With the hard work of the staff at Feed The Children in collaboration with the Oklahoma City Regional Food Bank, as well as the connections KeAndrea and I made with the Church of the Nazarene, we were able to get a majority of the donations into the hands of organizations who were providing relief to those in Moore, Oklahoma, on the first day of our arrival. Continued work was done by Feed the Children to ensure that all donations were delivered to areas of need throughout the following week.
Relief Efforts Extend Beyond Produce
Food, supplies, and clean up efforts were the most pressing needs at the time of arrival. Once produce donations were handed out for the day, we began work ensuring people were taken care of. Clean up and restoration will take months, even years. Support in the initial efforts was greatly appreciated. Continued support via donations and physical labor will be needed for the long run.
Mass Chaos in Suburbia Roofs and housing materials littered the ground and vehicles were piled on top.
Damage to Homes Varied Block by Block Some families were fortunate, their homes were left standing. Other families were not so lucky.
Despite the destruction and loss, some were able to maintain a sense of humor. The sign on the left says “House for Sale. Price Reduced. Some Assembly Required”. The house on the right has a sign saying “Open House”.
Whole Neighborhoods Destroyed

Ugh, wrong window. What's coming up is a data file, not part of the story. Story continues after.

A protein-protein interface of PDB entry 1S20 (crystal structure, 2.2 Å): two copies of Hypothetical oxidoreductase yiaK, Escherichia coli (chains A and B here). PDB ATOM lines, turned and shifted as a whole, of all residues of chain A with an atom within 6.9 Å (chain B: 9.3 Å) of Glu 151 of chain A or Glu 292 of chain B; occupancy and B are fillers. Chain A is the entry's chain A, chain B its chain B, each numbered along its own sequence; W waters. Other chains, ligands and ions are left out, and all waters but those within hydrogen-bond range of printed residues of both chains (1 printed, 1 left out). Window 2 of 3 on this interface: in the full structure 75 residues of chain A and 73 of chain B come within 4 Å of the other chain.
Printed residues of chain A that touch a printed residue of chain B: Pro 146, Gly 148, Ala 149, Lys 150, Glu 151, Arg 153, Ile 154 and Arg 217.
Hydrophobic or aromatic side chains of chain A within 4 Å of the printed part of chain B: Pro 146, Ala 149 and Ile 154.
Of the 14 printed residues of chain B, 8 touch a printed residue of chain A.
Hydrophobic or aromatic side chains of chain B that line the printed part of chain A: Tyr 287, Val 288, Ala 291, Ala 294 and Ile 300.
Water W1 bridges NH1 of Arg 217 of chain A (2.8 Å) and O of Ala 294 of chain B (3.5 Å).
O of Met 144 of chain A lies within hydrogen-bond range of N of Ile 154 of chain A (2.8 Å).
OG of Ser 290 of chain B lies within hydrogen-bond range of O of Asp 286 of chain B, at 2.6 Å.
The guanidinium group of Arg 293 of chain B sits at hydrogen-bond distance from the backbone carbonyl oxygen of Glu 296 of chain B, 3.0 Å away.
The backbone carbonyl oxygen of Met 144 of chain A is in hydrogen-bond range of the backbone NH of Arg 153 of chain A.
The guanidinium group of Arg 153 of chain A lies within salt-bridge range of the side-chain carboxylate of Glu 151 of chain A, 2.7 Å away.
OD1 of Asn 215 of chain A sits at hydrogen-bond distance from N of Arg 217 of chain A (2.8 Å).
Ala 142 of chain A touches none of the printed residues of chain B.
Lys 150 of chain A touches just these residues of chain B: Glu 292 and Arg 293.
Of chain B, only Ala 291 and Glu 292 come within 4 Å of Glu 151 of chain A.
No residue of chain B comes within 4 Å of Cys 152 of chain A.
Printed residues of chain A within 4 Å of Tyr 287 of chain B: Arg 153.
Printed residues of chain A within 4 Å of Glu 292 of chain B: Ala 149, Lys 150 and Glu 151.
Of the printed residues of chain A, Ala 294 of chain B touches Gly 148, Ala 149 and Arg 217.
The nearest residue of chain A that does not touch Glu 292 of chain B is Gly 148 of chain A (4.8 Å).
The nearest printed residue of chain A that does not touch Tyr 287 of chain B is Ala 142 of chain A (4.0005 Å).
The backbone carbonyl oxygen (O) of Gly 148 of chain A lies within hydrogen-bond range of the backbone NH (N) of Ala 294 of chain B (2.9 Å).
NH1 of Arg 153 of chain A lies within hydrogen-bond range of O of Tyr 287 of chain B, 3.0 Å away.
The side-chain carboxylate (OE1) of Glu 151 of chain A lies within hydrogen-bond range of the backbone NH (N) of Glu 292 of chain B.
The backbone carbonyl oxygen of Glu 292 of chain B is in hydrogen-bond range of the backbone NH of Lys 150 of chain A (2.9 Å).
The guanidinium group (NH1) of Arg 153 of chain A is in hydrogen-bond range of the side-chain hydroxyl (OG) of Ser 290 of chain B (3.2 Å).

One entire neighborhood was in shambles. One day, bustling with families and life, and the next filled with rubble and stragglers trying to pick up the pieces. Gas stations, schools, administrative centers, and small businesses were not spared from the wrath of the tornado.
Only Remnants Remain
Amongst the rubble, you could find traces of life—bicycles, swimming pools, toys, books, and clothes. Cars and trucks were thrown about during the 200+ mph winds of the storm. Some homes even had cars crashed into them. Pieces of what once was, never to be the same again. One can only hope that in time, the lives will be restored and the families will grow stronger than before.
Support and Clean-Up Efforts In Full Force
Dumpsters upon dumpsters were lined up in communities. The power company was working around the clock restoring lines, bringing power to communities who’d been without electricity for days. An outpouring of support came from people and organizations throughout the United States. Mission U-Too from Bastrop, Texas, joined with the Moore Church of Nazarene to provide warm meals to residents and relief workers. Many other groups from OK and other states were doing similar work throughout the area. Their services were greatly appreciated.
In addition to helping get the produce donations to the areas of need, Feed The Children also held a supplies giveaway event at a local community college on Sunday, May 26th, 2013. Much needed supplies, such as shovels, gloves, laundry detergent, food, baby supplies, and much more were on hand for residents to load up on. Others were sent out to the community to help distribute the supplies to those who were cleaning up in the community.
Thanks to all for their generous donations and support. Lives were impacted, people were changed.